COLUMBIA -- Trustees who say they were unjustly removed from the charitable trust of the late soul singer James Brown urged South Carolina's Supreme Court on Tuesday to strike down the estate settlement.

The justices questioned an attorney for former trustees Adele Pope and Robert Buchanan about their contention that then-South Carolina Attorney General Henry McMaster didn't have the authority to push through the deal that ended years of fighting among Brown's heirs.

Pope and Buchanan asked that the settlement be reorganized by a lower court.

The dispute began shortly after Brown died of heart failure on Christmas Day 2006 at age 73.

His death touched off years of bizarre headlines, beginning with his widow Tomi Rae Hynie being locked out of his 60-acre estate and photographers capturing her sobbing and shaking its iron gates, begging to be let in.

McMaster, who ultimately brokered a settlement in 2009, said the dispute over the estate would have continued without his intervention. Half a dozen of Brown's adult children had bickered for years after their father's death before agreeing to the settlement.

They said they support the deal and want the litigation to end so that the trust can be put to its intended use -- funding education for needy children in South Carolina and Georgia.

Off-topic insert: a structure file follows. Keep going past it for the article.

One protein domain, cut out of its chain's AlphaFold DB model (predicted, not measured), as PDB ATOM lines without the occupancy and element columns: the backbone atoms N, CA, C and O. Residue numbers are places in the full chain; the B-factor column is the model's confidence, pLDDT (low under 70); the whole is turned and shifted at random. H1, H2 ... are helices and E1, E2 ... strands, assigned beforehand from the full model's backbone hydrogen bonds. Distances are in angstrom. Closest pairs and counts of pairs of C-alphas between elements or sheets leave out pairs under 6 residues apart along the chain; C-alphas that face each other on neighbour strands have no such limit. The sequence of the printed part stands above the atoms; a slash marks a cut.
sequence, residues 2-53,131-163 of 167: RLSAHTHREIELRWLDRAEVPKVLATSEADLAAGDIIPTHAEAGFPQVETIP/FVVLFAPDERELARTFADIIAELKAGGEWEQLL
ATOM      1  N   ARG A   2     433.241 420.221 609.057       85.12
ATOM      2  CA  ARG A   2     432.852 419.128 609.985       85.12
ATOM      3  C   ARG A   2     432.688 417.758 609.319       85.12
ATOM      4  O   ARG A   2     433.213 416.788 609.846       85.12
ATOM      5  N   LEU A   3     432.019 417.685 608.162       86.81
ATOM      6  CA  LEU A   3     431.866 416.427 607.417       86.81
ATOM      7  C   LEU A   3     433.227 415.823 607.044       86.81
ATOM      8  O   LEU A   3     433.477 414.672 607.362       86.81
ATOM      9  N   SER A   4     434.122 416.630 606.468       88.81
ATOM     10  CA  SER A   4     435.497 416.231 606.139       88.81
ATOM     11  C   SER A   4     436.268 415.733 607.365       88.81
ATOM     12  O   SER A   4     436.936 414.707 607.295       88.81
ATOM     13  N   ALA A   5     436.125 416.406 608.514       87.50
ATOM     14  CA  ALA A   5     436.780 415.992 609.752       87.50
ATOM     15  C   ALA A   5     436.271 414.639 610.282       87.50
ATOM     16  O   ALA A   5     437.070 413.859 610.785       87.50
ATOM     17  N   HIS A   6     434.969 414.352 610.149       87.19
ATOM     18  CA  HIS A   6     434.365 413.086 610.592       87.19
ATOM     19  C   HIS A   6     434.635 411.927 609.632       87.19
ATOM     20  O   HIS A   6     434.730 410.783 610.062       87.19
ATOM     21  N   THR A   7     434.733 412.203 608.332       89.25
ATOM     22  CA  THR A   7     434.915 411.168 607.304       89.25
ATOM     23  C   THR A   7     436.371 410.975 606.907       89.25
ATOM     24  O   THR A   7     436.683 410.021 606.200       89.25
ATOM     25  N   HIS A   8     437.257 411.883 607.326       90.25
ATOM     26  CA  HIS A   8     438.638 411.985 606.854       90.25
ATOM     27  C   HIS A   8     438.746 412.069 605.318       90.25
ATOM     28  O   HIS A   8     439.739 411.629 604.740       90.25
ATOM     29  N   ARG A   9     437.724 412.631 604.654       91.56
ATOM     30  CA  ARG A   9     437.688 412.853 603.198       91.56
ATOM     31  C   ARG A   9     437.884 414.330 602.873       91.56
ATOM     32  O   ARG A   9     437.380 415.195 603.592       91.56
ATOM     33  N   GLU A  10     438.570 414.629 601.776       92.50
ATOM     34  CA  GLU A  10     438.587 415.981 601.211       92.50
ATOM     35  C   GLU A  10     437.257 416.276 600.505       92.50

Pope and Buchanan, who were removed as trustees by a circuit judge who approved the deal, sued over the 2009 deal.

That complex settlement gave about half of Brown's assets to an education fund for needy children, a quarter to his widow and young son and the rest to his adult children, arguing that they were not party to the negotiations that led up to the settlement and were removed because of their opposition.

"The attorney general has absolutely no authority to step into litigation and purport to sign settlement agreements," said James Richardson, an attorney for Pope and Buchanan.

Richardson argued that the judge who approved the McMaster plan was misinformed over what role the attorney general should play in such cases.

Under McMaster's deal, a professional manager took control of Brown's assets from the estate's trustees, wiping out a $20 million debt and opening the way for thousands of needy students to receive full college scholarships.